This theme will explore the range of issues that Covid-19 introduced and exacerbated in East Asia. We will explore the impact of the virus on international relations, the varying national attempts to use technological innovation in the battle against the virus, and the impact of the pandemic on work, family life, educational institutions, and domestic politics.
This theme of our “Covid-19 and the Social Sciences” essay series has been curated by Nicole Restrick Levitt, associate program director of the Abe Fellowship; Linda Grove, consulting director of the Abe Fellowship; Reina Chelberg, program coordinator of the Abe Fellowship; and Briyanna Brinson, program assistant of the Abe Fellowship.
Madoka Fukuda examines what happened when Taiwan’s early and successful efforts to control the spread of Covid-19 got caught up in international politics. For more than seven decades, the People’s Republic of China has regarded Taiwan as a renegade province, and since 1972 it has gradually won international recognition of its claim to be the only representative of China in the UN and other international organizations. Fukuda shows how the dispute blocked Taiwan from sharing information on its strategies for dealing with the pandemic in public international forums. However, at the same time, links between Taiwan and its democratic allies have been strengthened as the Taiwan model has shown how states can control the pandemic without compromising democratic principles.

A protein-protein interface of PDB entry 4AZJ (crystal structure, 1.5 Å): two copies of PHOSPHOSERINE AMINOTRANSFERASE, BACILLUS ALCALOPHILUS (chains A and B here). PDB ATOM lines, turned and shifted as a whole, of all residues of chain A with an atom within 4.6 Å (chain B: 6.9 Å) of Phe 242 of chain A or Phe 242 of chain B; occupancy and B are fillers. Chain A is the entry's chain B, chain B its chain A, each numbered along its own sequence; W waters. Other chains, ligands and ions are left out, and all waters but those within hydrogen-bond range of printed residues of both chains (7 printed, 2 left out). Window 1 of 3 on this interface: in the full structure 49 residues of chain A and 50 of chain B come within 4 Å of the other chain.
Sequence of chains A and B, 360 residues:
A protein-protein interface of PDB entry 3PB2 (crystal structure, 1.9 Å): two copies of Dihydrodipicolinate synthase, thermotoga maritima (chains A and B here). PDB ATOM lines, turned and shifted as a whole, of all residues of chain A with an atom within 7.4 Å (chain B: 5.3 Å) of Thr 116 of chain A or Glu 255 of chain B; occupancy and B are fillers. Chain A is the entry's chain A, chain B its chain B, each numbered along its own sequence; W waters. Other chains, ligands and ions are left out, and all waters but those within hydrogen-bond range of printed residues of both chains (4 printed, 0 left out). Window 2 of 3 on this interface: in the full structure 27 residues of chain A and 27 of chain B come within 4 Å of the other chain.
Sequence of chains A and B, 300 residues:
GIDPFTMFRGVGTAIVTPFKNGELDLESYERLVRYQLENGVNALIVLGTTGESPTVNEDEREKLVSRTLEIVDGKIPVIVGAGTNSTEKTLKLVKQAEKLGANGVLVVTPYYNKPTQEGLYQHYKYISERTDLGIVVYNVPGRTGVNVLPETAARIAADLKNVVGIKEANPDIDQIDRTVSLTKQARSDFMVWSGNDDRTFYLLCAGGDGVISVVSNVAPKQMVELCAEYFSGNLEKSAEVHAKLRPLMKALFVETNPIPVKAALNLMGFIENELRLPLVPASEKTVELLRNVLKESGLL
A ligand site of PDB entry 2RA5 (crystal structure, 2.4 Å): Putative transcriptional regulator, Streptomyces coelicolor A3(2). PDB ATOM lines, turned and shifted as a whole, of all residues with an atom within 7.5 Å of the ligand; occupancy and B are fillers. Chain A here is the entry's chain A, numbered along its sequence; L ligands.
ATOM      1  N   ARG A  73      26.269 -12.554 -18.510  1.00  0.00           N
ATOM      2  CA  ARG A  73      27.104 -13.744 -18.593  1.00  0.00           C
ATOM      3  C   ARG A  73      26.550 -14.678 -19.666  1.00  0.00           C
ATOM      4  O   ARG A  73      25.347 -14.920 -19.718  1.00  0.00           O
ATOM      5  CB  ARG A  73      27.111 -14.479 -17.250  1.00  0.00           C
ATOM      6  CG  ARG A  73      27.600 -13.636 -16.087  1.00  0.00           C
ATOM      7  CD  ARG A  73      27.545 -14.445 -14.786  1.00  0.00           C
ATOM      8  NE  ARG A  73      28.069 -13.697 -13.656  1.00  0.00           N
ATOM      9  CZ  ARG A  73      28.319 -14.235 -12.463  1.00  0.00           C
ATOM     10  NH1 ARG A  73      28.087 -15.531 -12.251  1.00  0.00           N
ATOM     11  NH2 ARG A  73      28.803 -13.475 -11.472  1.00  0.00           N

In the early stages of the Covid-19 pandemic, South Korea was often hailed for its success in taming the spread of the virus through the use of ICT technologies that facilitated rapid tracing and notification of those who had encountered individuals who had tested positive. In this essay for the “Covid-19 and the Social Sciences” series, Myungji Yang traces the development of disease prevention infrastructures in South Korea following lessons learned from experiences with earlier epidemics, showing how changes in both technology and law played important roles in its strategy. Yang also raises questions about the impact of the intrusive surveillance systems on individual privacy and freedom of movement.
In Zheng Wang’s contribution to our “Covid-19 and the Social Sciences” series, he examines how the pandemic shapes relations between countries when governments deploy it as a symbolic tool of statecraft. He first discusses how a rhetoric of blame for the spread of the coronavirus has deepened tensions between China and the United States. He then contrasts this with the interactions between China and Japan in the early stages of the pandemic. Japan’s provisions of masks to China, and the use of a Chinese poem on the shipping packages, helped reduce tensions in a relationship historically marked by distrust and suspicion.